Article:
Multiple correspondence analysis (MCA) is a widely used technique to analyze categorical data and aims to reduce large sets of variables into smaller sets of components that summarize the information contained in the data. The purpose of MCA is the same as that of principal component analysis (PCA), and MCA can be regarded as an adaptation to the categorical data of PCA (Jolliffe, Principal Component Analysis, 2002). There are various approaches to formulate an MCA. We introduce a formulation in which the quantified data matrix is approximated by a lower-rank matrix using the quantification technique proposed by Murakami et al. (Non-metric principal component analysis for categorical variables with multiple quantifications, 1999).
Yuichi Mori, Masahiro Kuroda, Naomichi Makino

Applications and Related Topics

Frontmatter

Chapter 4. Variable Selection in Nonlinear Principal Component Analysis

Abstract
Chapter 2 shows that any measurement level multivariate data can be uniformly dealt with as numerical data in the context of principal component analysis (PCA) by using the alternating least squares with optimal scaling. This means that all variables in the data can be analyzed as numerical variables, and, therefore, we can solve the variable selection problem for mixed measurement level data using any existing variable selection method developed for numerical variables. In this chapter, we discuss variable selection in nonlinear PCA. We select a subset of variables that represents all variables as far as possible from mixed measurement level data using criteria in the modified PCA, which naturally includes a variable selection procedure.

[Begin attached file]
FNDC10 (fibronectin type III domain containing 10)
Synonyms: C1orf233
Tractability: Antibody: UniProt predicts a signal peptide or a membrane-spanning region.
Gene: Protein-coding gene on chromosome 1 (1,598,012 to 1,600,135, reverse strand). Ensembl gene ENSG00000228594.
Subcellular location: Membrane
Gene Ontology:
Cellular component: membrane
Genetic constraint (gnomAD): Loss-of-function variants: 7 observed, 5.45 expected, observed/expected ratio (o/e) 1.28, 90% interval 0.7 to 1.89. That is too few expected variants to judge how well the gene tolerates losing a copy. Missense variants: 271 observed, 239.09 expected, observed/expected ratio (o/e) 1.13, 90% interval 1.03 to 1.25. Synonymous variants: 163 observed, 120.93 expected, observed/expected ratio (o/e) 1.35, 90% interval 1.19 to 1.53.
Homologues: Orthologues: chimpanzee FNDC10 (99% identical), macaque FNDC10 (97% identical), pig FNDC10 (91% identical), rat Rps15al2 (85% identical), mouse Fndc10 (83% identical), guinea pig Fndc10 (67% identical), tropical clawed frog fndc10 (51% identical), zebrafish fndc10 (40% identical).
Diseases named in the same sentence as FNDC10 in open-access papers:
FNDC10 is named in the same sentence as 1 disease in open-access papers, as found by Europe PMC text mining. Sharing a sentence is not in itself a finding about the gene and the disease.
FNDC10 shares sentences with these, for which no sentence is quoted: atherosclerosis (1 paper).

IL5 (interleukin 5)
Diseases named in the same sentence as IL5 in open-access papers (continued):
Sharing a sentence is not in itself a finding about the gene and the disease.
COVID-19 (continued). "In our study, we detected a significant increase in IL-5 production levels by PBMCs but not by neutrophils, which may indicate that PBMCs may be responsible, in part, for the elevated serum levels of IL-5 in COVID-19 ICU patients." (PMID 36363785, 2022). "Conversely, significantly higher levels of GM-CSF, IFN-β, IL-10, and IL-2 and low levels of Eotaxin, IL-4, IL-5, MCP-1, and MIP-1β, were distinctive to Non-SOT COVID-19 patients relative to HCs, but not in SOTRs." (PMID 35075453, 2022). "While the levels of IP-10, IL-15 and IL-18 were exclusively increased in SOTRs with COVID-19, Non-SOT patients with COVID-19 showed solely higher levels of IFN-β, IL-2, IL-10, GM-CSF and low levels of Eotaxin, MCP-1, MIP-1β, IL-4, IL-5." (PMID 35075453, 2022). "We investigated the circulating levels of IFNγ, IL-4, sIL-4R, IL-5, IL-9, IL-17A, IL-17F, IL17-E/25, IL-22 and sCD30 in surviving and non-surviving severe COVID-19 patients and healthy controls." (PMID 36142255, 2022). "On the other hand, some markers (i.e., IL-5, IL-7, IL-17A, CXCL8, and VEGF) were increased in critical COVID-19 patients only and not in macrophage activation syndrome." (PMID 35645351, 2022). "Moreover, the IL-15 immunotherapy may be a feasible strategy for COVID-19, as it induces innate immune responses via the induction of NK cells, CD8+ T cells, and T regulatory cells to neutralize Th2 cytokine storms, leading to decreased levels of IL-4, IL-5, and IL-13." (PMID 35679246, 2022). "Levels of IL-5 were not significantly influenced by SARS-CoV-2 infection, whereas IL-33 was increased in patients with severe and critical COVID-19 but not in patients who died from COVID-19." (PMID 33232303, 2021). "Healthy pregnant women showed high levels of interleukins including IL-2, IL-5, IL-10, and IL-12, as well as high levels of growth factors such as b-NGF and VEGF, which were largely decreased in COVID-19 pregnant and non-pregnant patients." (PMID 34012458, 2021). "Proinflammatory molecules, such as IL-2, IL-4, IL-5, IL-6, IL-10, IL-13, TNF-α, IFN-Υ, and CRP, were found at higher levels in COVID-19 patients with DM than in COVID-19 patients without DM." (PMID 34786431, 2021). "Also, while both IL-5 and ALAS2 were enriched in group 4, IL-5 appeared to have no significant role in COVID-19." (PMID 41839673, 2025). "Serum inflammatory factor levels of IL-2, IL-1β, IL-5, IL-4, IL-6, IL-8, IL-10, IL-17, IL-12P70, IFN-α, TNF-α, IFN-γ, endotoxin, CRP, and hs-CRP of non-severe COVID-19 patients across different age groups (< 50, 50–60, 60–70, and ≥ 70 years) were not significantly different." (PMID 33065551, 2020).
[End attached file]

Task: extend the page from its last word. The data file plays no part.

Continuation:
Yuichi Mori, Masahiro Kuroda, Naomichi Makino

Chapter 5. Sparse Multiple Correspondence Analysis

Abstract
In multiple correspondence analysis (MCA), an estimated solution can be transformed into a simple structure in order to simplify the interpretation. The rotation technique is widely used for this purpose. However, an alternative approach, called sparse MCA, has also been proposed. One of the advantages of sparse MCA is that, in contrast to unrotated or rotated ordinary MCA loadings, some loadings in sparse MCA can be exactly zero. A real data example demonstrates that sparse MCA can provide simple solutions.
Yuichi Mori, Masahiro Kuroda, Naomichi Makino

Chapter 6. Joint Dimension Reduction and Clustering

Abstract
Cluster analysis is a technique that attempts to divide objects into similar groups. As described in previous studies, cluster analysis works poorly when variables that do not reflect the clustering structure are present in the dataset or when the number of variables is large. In order to tackle this problem, several methods have been proposed that jointly perform clustering of objects and dimension reduction of the variables. In this chapter, we review the technique whereby multiple correspondence analysis and k-means clustering are combined in order to investigate the relationships between qualitative variables.
Yuichi Mori, Masahiro Kuroda, Naomichi Makino

Chapter 7. Acceleration of Convergence of the Alternating Least Squares Algorithm for Nonlinear Principal Component Analysis

Abstract
Nonlinear principal component analysis (PCA) requires iterative computation using the alternating least squares (ALS) algorithm, which alternates between optimal scaling for quantifying qualitative data and the analysis of optimally scaled data using the ordinary PCA approach. PRINCIPALS of Young et al. (Psychometrika 43:279–281) (1978) and PRINCALS of Gifi (Nonlinear Multivariate Analysis. Wiley, Chichester) (1990) are the ALS algorithms used for nonlinear PCA. When applying nonlinear PCA to very large data sets of numerous nominal and ordinal variables, the ALS algorithm may require many iterations and significant computation time to converge. One reason for the slow convergence of the ALS algorithm is that the speed of convergence is linear. In order to accelerate the convergence of the ALS algorithm, Kuroda et al. (Comput Stat Data Anal 55:143–153) (2011) developed a new iterative algorithm using the vector \(\varepsilon \) algorithm by Wynn (Math Comput 16:301–322) (1962).
Yuichi Mori, Masahiro Kuroda, Naomichi Makino

Backmatter